Oxford … once had its Divinity Walk, which branched off from Cheney Lane (or the old London Road) towards Shotover. There was a traditional story of its being haunted by the ghost of a young girl killed and buried there by an Academic. G. V. Cox, Recollections of Oxford, p. 96:
The Rev. O. Ogle inquired whether the path by the side of the New Workhouse, known as Divinity Walk, belonged to the Guardians. The Chairman said it did, and that the Board had made a ditch on one side of it, besides repairing the walk. Mr.Ogle said, some weeks ago the Warden of New College complained of the state of the walk, and there was every possibility of its becoming impassable in the course of a week or two. Ald. Browning said that the Board had nothing to do with the repair of the walk. Jackson’s Oxford Journal, 29 August 1863
And in the Matter of a Farm, commonly called “The Southfield Farm” situate in the parish of Headington, now in the occupation of Thomas Edmund Miller, containing in the whole two hundred and two acres and two roods (or thereabouts), and consisting of a Dwelling House and Garden, and divers Closes and Premises, commonly known as “Seed Croll”, “Asylum Furlong,” “Wheat Piece,”, “Divinity Walk,” “Furlong over Bridge,” with two Cottages and Gardens, Moors and Sheep Walk, Lower Furlong, Upper Furlong, Croll near Cowley Marsh, Middle Croll, Grass and Orchard. Jackson’s Oxford Journal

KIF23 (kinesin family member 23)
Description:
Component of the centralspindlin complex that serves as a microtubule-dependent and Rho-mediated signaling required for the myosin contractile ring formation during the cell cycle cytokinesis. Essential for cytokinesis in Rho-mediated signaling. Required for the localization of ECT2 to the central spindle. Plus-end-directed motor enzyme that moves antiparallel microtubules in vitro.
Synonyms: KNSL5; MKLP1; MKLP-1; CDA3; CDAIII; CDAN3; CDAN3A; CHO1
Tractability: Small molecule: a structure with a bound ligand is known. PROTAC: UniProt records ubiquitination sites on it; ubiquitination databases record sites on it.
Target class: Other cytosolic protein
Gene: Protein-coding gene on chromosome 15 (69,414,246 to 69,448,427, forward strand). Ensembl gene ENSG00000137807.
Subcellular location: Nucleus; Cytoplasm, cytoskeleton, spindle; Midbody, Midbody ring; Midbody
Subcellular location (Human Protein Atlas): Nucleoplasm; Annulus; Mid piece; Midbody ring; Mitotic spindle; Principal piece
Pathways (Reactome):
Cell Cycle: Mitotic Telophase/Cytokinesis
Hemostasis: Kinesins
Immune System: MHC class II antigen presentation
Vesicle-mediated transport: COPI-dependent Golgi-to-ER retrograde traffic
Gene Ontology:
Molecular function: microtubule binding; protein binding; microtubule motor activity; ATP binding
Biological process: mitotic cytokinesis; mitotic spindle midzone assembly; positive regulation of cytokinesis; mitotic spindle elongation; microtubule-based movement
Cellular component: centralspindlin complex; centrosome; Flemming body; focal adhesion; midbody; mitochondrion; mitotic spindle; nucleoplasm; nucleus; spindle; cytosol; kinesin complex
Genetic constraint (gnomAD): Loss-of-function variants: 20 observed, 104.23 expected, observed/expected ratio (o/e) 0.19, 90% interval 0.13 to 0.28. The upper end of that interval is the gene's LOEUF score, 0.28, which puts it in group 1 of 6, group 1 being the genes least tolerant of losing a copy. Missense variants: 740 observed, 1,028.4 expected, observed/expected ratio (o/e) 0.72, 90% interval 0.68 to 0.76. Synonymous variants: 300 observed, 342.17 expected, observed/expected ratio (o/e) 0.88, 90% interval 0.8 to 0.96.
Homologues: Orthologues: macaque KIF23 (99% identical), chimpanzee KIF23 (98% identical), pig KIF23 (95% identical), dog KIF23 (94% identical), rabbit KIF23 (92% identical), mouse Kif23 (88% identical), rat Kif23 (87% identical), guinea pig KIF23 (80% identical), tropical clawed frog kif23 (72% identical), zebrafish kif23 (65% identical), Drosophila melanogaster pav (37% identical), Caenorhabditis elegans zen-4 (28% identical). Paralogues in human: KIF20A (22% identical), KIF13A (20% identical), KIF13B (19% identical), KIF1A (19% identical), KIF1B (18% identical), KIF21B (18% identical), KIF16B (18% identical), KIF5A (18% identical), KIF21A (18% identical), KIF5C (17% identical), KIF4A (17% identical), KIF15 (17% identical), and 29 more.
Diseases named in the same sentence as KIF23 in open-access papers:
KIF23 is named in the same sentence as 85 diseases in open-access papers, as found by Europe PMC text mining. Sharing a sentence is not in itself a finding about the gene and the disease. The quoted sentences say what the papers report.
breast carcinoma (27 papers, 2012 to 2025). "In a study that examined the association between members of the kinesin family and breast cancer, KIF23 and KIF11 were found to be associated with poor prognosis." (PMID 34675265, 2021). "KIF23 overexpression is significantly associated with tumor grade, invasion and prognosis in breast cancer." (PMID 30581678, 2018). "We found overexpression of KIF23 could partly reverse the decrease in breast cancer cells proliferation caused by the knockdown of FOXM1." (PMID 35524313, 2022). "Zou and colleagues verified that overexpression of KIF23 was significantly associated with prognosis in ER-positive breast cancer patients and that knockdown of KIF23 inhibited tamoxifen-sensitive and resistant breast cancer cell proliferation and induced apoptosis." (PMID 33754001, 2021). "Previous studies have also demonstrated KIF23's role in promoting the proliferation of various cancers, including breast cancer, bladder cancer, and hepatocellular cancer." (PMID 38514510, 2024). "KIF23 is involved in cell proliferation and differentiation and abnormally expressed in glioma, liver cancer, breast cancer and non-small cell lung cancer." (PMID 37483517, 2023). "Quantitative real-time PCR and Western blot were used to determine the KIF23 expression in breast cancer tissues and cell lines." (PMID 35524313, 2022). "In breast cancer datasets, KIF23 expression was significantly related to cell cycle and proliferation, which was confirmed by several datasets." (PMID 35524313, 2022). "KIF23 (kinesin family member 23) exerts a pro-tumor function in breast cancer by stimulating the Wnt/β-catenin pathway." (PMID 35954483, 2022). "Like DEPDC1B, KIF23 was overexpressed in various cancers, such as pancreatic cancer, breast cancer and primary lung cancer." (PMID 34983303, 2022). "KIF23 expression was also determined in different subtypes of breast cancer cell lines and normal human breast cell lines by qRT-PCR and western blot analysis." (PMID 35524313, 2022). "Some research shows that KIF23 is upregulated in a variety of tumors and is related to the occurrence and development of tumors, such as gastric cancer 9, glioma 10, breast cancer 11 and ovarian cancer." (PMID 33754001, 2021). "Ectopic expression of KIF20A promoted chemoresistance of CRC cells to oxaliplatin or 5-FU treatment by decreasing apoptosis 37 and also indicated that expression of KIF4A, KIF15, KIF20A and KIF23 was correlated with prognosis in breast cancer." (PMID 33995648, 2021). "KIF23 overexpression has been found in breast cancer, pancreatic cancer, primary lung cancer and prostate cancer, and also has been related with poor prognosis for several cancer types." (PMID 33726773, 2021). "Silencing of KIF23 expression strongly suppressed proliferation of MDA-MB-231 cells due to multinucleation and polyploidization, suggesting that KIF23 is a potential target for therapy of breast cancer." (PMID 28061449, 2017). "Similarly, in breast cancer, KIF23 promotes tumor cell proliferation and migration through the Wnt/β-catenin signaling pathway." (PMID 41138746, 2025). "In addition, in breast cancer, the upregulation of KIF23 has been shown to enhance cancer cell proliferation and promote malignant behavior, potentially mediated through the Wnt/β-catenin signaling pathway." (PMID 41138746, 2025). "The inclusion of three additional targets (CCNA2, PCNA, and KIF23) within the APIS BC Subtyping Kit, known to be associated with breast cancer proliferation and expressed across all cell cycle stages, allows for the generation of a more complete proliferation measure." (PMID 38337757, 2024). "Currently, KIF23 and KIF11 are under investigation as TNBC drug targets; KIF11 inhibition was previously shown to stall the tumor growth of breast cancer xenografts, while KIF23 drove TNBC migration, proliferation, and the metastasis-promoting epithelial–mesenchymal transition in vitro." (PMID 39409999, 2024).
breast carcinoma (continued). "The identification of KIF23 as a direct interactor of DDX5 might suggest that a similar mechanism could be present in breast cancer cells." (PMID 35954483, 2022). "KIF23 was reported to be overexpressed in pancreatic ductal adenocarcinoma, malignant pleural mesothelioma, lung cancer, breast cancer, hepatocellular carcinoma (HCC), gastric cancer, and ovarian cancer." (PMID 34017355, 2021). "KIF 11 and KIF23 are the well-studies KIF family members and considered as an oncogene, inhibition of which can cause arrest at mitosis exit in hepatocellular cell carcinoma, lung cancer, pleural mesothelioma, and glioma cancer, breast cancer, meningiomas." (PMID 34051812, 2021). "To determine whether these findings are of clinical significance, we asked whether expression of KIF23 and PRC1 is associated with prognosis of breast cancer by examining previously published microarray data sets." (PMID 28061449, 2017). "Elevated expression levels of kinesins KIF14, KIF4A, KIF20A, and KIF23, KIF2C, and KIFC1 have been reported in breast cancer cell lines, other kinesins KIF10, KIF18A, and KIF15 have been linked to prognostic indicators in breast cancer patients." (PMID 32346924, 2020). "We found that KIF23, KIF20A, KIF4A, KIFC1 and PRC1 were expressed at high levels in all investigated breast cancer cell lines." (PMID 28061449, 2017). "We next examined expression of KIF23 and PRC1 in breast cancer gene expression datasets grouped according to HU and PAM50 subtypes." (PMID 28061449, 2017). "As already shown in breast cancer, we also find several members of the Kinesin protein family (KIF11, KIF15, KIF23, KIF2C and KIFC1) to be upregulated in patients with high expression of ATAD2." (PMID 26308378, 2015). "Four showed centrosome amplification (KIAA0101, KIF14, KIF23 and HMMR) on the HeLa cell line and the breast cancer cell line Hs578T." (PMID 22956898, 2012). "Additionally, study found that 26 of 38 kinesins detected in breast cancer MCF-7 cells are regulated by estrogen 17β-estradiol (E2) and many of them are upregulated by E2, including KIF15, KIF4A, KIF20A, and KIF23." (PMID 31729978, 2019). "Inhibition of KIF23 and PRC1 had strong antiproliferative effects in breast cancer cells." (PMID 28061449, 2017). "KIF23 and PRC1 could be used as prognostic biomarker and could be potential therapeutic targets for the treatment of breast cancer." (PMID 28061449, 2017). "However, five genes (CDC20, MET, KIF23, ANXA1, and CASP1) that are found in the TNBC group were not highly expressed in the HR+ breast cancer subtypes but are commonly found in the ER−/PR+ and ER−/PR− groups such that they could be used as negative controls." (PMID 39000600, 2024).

12 April 1873
See Divinity Walk named on the large OS maps of Headington and Cowley Road area (it straddles the maps).
On 28 July 1883 there is an advertisement for the newly built family residence “Southfield House” and the adjoining Southfield Farm, now reduced to 194 acres from the 202 acres of 1873.
In 1886 Jackson’s Oxford Journal records that the unemployed are given the project of repairing Divinity Lane. Jackson’s Oxford Journal, March 1891
PUBLIC IMPROVEMENTS COMMITTEE
Your Committee submit a preliminary plan of four roads proposed to be laid out by the Oxford Industrial and Benefit Land and Building Society on land on the north side of Cowley-road and east side of Divinity-walk, the said roads to be named respectively Divinity-road, Bartlemas-road, Southfield-road, and Warneford-road. It is suggested that Divinity-walk be closed, and that Divinity-road take its place, and that a connecting footpath 37 yards in length by six feet wide be made in the north-western corner of the estate.